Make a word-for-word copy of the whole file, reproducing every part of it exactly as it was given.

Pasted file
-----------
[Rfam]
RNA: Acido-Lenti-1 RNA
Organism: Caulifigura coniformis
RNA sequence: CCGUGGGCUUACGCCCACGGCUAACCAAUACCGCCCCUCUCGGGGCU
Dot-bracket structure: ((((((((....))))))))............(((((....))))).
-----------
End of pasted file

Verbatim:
[Rfam]
RNA: Acido-Lenti-1 RNA
Organism: Caulifigura coniformis
RNA sequence: CCGUGGGCUUACGCCCACGGCUAACCAAUACCGCCCCUCUCGGGGCU
Dot-bracket structure: ((((((((....))))))))............(((((....))))).